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The Mast-Head: The Purple House

Wed, 01/03/2024 - 17:00
The Purple House in the summer of 1973
The East Hampton Star archive

My grandmother on my father’s side was born in East Hampton Town Hall. Well, not exactly, but rather in the house that makes up the core of town offices on Pantigo Road. With a new supervisor taking the corner office there, it seemed a good time to offer up a bit of its history.

I often wondered which room it was that Florence Huntting Edwards labored in as her daughter, Jeannette, arrived in 1893. The Purple House, as it was called for its shade of paint, which was just a bit beyond that of the rest of Main Street, stood between the Star office and the library and was owned by her father and mother at the time.

Dr. David Edwards, one of her uncles, had his first office in its parlor, opening his practice in 1901. I remember as a child finding a hypodermic needle there while snooping around the back door; I was highly shocked and ran to tell my father.

The house was built in about 1773 for a member of the Hedges family and stood until the 1970s where the East Hampton Library reference room is today. Two wings of the Purple House had been taken away some time earlier and turned into houses themselves, one on Church Street and the other on Gingerbread Lane.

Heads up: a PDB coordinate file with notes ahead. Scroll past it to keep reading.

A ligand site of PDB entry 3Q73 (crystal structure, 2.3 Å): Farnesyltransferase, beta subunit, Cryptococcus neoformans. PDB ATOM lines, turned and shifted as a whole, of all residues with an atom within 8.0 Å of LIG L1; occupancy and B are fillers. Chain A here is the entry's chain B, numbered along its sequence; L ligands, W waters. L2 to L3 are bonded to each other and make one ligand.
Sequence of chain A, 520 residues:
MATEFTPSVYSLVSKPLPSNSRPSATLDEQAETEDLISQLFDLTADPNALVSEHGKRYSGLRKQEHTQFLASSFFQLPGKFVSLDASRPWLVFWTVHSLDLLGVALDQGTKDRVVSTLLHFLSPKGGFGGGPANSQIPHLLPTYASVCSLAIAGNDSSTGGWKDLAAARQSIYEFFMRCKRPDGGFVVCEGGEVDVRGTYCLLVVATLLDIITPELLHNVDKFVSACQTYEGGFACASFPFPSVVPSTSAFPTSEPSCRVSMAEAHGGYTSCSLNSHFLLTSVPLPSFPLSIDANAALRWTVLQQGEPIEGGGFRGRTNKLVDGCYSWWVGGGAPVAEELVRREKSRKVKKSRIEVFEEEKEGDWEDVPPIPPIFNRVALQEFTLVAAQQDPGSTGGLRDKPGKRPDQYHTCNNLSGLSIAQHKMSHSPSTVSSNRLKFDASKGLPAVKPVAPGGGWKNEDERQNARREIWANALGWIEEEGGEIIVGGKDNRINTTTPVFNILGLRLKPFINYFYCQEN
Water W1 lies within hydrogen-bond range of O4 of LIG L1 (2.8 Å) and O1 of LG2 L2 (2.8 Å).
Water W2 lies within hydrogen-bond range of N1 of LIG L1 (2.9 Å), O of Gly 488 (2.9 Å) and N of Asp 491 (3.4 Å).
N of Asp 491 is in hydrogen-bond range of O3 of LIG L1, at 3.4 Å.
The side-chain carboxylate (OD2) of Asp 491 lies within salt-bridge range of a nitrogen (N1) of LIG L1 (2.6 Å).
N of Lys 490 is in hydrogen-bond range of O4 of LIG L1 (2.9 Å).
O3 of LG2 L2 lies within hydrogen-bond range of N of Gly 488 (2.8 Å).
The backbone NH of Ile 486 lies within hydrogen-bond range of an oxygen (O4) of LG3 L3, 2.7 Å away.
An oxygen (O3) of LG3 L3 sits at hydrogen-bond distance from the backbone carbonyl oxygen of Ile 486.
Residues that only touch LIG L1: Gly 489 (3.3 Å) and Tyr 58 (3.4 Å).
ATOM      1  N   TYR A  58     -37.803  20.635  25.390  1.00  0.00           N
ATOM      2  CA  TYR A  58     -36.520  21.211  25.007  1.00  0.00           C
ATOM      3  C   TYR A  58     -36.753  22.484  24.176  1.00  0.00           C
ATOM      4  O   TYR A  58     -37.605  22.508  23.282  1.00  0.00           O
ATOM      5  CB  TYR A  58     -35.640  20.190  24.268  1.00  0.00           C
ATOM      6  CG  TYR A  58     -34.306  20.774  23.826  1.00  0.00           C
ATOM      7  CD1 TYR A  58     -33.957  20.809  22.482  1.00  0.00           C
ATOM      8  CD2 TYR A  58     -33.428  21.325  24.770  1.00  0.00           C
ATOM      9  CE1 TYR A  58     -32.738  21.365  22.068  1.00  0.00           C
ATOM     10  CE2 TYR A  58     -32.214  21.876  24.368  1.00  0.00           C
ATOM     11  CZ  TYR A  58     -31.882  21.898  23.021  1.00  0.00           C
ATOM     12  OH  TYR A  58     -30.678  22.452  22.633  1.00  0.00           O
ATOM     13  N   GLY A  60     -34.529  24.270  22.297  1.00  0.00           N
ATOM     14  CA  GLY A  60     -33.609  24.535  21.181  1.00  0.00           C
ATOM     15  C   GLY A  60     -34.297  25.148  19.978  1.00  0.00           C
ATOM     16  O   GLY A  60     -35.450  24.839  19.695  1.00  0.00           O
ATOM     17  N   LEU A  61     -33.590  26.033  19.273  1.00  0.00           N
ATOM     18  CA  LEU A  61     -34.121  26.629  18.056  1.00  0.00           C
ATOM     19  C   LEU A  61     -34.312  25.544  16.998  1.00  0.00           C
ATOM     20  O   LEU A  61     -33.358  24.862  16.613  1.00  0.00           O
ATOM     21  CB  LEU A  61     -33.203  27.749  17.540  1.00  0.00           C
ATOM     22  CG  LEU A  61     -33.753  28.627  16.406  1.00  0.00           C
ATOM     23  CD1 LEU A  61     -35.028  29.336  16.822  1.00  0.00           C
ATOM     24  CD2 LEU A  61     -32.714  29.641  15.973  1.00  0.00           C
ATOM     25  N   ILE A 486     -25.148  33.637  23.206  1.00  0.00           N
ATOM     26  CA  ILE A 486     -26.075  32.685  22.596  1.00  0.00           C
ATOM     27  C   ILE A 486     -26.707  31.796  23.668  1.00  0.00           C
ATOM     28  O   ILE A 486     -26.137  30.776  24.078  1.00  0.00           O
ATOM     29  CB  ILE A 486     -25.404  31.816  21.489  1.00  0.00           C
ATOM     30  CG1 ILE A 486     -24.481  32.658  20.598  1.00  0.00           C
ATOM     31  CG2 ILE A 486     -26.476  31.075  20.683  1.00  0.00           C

The East Hampton Library formally acquired the Purple House in 1946 and leased it to a succession of mostly summer tenants after a $6,000 renovation. But it was not quite right for the library’s needs and required a great deal of upkeep.

In 1974, it was moved to Further Lane by Adelaide de Menil and her husband, Ted Carpenter. After selling the 40-acre Further Lane property for a record $103 million to Ronald S. Baron, the billionaire founder of Baron Capital, in about 2006, Ms. de Menil and Mr. Carpenter offered the house to the town. The gift came with several other old East Hampton buildings. Ms. de Menil funded most of the work to make a proper Town Hall out of them.

I was in the Town Clerk’s office recently and overheard two people also in line with me talking about the main meeting room. “It must be hell to heat,” one said. He was correct, of course, but keeping a little sense of East Hampton’s history alive seems worth it to me.

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